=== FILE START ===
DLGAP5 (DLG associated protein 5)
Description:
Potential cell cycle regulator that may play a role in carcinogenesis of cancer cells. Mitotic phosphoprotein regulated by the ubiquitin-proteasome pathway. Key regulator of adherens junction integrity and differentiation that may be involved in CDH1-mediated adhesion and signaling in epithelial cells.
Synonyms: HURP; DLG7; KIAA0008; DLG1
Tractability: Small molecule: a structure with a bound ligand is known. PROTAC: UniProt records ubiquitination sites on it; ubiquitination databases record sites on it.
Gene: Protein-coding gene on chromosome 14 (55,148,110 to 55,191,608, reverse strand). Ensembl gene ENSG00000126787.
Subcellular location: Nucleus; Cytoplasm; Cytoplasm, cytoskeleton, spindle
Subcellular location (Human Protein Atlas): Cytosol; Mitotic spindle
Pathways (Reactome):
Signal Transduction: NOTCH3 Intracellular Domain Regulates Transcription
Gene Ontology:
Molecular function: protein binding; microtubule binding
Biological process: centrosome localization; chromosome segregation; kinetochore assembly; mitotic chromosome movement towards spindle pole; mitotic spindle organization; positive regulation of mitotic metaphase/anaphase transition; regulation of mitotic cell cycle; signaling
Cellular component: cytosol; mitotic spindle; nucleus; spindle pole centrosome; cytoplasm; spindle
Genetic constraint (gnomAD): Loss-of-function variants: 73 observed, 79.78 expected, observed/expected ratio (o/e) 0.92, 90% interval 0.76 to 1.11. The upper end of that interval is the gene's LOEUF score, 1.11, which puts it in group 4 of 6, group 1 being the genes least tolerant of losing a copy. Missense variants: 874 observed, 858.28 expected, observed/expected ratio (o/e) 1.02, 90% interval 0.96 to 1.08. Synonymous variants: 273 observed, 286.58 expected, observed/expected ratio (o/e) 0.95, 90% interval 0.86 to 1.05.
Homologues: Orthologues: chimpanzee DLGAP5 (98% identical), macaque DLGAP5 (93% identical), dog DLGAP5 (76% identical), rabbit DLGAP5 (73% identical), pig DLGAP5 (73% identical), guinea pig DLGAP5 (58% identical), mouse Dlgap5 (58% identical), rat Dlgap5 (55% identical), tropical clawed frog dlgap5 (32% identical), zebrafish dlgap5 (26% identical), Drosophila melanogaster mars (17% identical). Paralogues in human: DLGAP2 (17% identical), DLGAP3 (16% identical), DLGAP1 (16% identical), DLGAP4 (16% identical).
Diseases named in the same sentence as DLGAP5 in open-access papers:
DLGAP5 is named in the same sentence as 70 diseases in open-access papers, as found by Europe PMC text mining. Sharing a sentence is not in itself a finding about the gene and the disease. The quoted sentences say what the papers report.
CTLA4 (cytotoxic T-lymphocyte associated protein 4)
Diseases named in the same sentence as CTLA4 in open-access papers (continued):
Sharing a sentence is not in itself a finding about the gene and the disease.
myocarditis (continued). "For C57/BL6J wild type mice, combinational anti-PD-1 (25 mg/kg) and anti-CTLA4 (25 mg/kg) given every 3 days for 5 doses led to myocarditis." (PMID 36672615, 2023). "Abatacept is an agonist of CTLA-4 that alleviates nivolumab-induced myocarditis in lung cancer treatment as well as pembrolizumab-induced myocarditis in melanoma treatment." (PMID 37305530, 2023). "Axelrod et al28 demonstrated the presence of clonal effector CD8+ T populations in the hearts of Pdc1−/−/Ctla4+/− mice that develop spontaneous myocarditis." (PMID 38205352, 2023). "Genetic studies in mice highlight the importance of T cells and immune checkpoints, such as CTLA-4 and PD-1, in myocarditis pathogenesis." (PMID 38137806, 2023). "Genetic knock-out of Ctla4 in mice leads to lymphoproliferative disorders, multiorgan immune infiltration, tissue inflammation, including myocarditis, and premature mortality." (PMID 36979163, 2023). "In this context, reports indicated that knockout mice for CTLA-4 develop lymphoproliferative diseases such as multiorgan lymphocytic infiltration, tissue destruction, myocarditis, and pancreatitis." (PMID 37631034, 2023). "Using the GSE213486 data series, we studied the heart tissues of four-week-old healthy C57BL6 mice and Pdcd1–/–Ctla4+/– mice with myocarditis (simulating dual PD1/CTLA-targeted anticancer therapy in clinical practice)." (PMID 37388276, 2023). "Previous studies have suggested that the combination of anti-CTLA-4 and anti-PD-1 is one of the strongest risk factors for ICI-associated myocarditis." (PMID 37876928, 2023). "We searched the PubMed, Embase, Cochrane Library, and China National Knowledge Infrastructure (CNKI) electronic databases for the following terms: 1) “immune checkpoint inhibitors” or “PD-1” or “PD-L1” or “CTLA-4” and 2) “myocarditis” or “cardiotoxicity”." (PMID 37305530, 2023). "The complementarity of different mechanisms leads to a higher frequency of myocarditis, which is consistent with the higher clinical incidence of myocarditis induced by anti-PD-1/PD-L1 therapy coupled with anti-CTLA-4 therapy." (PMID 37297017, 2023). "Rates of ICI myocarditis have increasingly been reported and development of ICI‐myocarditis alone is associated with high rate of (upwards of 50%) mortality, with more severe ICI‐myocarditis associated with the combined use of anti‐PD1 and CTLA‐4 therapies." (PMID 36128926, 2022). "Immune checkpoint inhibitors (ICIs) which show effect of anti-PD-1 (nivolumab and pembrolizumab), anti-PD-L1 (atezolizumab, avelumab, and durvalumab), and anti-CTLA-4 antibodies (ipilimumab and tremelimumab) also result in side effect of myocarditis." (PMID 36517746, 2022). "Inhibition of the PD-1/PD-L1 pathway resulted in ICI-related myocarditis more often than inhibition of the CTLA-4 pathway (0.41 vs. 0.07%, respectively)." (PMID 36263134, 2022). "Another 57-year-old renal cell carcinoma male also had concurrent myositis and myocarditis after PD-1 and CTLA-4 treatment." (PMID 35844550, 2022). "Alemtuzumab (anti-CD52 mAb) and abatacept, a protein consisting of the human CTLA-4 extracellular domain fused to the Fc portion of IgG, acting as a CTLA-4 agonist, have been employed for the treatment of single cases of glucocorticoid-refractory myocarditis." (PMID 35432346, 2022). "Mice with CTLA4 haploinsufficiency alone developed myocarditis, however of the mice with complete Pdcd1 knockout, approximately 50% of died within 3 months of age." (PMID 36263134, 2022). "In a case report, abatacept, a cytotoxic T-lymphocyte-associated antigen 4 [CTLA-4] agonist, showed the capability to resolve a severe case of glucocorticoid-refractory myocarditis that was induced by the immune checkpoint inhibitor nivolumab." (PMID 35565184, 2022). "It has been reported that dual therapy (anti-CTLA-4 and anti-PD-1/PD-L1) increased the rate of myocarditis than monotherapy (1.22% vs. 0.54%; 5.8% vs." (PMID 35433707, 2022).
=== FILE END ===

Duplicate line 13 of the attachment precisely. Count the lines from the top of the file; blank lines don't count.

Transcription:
Biological process: centrosome localization; chromosome segregation; kinetochore assembly; mitotic chromosome movement towards spindle pole; mitotic spindle organization; positive regulation of mitotic metaphase/anaphase transition; regulation of mitotic cell cycle; signaling